SE­NATE CON­FIRMS WRAY AS FBI CHIEF

The Denver Post - - NEWS - — Den­ver Post wire ser­vices

WASH­ING­TON» The Se­nate on Tues­day con­firmed Christo­pher Wray to lead the FBI, re­plac­ing James Comey, who was abruptly fired by Pres­i­dent Don­ald Trump amid the in­ves­ti­ga­tion into Rus­sia med­dling in last year’s pres­i­den­tial elec­tion.

The vote was 92-5 for Wray, a for­mer high-rank­ing of­fi­cial in Pres­i­dent Ge­orge W. Bush’s Jus­tice Depart­ment who over­saw in­ves­ti­ga­tions into cor­po­rate fraud. Wray, 50, in­her­its an FBI at a par­tic­u­larly chal­leng­ing time given Trump’s oust­ing of Comey, who was ad­mired within the bu­reau.

“This is a tough time to take this tough job,” Sen. Amy Klobuchar, DMinn., said dur­ing Se­nate de­bate of the nom­i­na­tion. “The pre­vi­ous FBI di­rec­tor, as we know, was fired be­cause of the Rus­sia in­ves­ti­ga­tion. The for­mer act­ing at­tor­ney gen­eral was fired. And we’ve had a slew of other fir­ings through­out the gov­ern­ment over the last few months.”

Wray won unan­i­mous sup­port from the Se­nate Ju­di­ciary Com­mit­tee last month, with Repub­li­cans and Democrats prais­ing his prom­ise never to let pol­i­tics get in the way of the bu­reau’s mis­sion.

Lake­wood man ar­rested for pos­sess­ing 40 pounds of fen­tanyl.

A 25-year-old man from Lake­wood has been ar­rested on charges of pos­sess­ing 40 pounds of the highly po­tent drug fen­tanyl.

Car­los Ramirez was ar­raigned Tues­day in Man­hat­tan on charges of crim­i­nal pos­ses­sion of a con­trolled sub­stance.

Au­thor­i­ties said it was the largest Drug En­force­ment Ad­min­is­tra­tion seizure of fen­tanyl in New York his­tory.

Pros­e­cu­tors say Ramirez was ar­rested June 19 in the Bronx af­ter the pow­er­ful opi­oid was found in his duf­fel, which con­tained 17 pack­ages of what au­thor­i­ties orig­i­nally sus­pected was heroin.

Pros­e­cu­tors say the beige pow­der tested pos­i­tive for fen­tanyl, which is 50 times stronger than heroin.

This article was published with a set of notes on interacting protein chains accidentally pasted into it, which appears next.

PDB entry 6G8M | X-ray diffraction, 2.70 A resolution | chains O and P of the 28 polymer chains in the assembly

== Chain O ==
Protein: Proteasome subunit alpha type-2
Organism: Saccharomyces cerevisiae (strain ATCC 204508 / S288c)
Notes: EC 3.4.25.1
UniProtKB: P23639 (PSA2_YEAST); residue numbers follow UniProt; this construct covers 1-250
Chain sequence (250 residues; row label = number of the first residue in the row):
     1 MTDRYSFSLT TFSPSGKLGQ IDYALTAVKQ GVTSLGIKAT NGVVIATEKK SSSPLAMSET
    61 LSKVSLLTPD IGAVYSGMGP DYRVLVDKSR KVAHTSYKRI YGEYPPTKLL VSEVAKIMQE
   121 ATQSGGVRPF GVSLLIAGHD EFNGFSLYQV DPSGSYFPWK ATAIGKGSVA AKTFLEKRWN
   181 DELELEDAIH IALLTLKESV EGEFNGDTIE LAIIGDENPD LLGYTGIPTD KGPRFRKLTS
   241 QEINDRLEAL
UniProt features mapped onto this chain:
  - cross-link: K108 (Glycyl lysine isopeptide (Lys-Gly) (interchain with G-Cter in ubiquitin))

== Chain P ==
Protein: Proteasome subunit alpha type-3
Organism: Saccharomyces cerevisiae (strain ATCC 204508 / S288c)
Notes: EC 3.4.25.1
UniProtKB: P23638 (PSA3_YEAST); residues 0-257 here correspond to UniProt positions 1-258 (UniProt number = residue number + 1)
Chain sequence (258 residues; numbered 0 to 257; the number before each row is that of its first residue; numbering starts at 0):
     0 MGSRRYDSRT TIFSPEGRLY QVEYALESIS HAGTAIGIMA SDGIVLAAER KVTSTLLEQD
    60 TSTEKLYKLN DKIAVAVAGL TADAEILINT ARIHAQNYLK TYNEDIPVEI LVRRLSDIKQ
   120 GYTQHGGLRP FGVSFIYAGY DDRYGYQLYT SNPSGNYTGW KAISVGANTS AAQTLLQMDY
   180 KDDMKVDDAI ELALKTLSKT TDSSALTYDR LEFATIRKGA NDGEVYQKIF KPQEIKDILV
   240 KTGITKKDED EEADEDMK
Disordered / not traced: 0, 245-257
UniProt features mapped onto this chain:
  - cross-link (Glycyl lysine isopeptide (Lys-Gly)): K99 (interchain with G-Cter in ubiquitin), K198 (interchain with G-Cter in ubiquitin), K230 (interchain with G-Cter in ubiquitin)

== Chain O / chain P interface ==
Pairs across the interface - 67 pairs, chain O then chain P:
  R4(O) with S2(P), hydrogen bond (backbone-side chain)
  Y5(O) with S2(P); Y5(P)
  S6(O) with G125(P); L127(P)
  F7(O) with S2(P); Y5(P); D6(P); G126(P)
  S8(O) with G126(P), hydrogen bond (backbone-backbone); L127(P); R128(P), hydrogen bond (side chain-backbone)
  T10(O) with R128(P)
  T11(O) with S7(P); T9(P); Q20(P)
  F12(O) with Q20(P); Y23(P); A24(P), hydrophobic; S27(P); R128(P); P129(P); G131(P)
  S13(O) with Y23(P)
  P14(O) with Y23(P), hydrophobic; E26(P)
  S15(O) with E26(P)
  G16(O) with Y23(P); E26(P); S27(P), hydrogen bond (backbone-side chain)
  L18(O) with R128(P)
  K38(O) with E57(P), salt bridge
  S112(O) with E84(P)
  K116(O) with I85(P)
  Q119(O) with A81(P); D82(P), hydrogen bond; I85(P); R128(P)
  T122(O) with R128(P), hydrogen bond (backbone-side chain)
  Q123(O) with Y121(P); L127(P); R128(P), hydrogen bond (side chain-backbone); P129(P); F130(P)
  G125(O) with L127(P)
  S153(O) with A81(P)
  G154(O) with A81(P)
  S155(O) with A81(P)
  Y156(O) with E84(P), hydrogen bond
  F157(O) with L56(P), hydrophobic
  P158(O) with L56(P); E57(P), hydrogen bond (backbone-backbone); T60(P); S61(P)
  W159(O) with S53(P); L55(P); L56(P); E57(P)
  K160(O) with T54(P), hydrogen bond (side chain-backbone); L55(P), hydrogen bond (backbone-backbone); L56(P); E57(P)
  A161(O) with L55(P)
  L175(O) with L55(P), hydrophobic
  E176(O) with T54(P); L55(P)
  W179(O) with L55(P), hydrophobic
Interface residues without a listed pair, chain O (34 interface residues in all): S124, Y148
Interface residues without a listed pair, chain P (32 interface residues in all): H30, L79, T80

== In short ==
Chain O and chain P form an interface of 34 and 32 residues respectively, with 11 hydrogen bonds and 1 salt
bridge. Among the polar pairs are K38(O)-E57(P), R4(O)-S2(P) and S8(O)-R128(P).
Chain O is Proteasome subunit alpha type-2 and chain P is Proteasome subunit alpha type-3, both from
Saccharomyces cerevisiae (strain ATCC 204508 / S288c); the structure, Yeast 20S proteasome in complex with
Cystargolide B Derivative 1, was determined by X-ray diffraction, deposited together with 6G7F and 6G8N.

Based on the lab re­sults, Ramirez’s bail was in­creased from $50,000 to $200,000.

Home­land Se­cu­rity will waive laws to build bor­der wall.

DIEGO» The SAN

Trump ad­min­is­tra­tion said Tues­day that it will waive en­vi­ron­men­tal re­views and other laws to re­place a stretch of bor­der wall in San Diego, mov­ing to make good on one of the pres­i­dent’s sig­na­ture cam­paign pledges.

Crit­ics in­clud­ing the Cen­ter for Bi­o­log­i­cal Di­ver­sity crit­i­cized the move as over­reach and a threat to the en­vi­ron­ment.

The Depart­ment of Home­land Se­cu­rity said it will pub­lish in “the com­ing days” in the Fed­eral Reg­is­ter a no­tice ex­empt­ing the gov­ern­ment from the Na­tional En­vi­ron­men­tal Pro­tec­tion Act, which calls for ex­ten­sive re­views of en­vi­ron­men­tal im­pacts, and a host of other laws on 15 miles of bor­der ex­tend­ing east from the Pa­cific Ocean.

It will mark the sixth time that the depart­ment has ex­er­cised that au­thor­ity since 2005 and the first time since 2008.

Three de­fen­dants die in es­cape at­tempt.

MOSCOW» In a des­per­ate at­tempt to es­cape, five de­fen­dants charged with mul­ti­ple mur­ders wrested weapons from their es­corts Tues­day at a Moscow court­house, spark­ing a shootout with other guards in the build­ing’s cor­ri­dors. Three of the as­sailants were killed, and the two oth­ers were wounded and re­cap­tured, of­fi­cials said.

Rus­sia’s In­ves­tiga­tive Com­mit­tee said the at­tempted get­away be­gan while the five hand­cuffed men were be­ing es­corted by two guards — one male, one fe­male — in an el­e­va­tor at the Moscow Re­gional Court. The de­fen­dants at­tacked the es­corts and dis­armed them, but one of the guards man­aged to push an alarm but­ton.

Jus­tice Depart­ment plans pro­ject to sue uni­ver­si­ties over af­fir­ma­tive ac­tion poli­cies.

Jus­tice Depart­ment of­fi­cials are plan­ning a new pro­ject to in­ves­ti­gate and sue uni­ver­si­ties over af­fir­ma­tive ac­tion ad­mis­sions poli­cies they de­ter­mine dis­crim­i­nate against white ap­pli­cants, ac­cord­ing to a U.S. gov­ern­ment of­fi­cial.

A spokes­woman for the Ed­u­ca­tion Depart­ment did not im­me­di­ately re­spond late Tues­day to in­quiries about whether the agency would play a role in the ef­fort to chal­lenge af­fir­ma­tive ac­tion on col­lege cam­puses.

But at least one key of­fi­cial has ex­pressed skep­ti­cism of race-con­scious ad­mis­sions. Candice Jack­son, act­ing head of the Ed­u­ca­tion Depart­ment’s Of­fice for Civil Rights, has writ­ten that such poli­cies dis­miss “the very real prices paid by in­di­vid­ual peo­ple who end up in­jured by af­fir­ma­tive ac­tion.”

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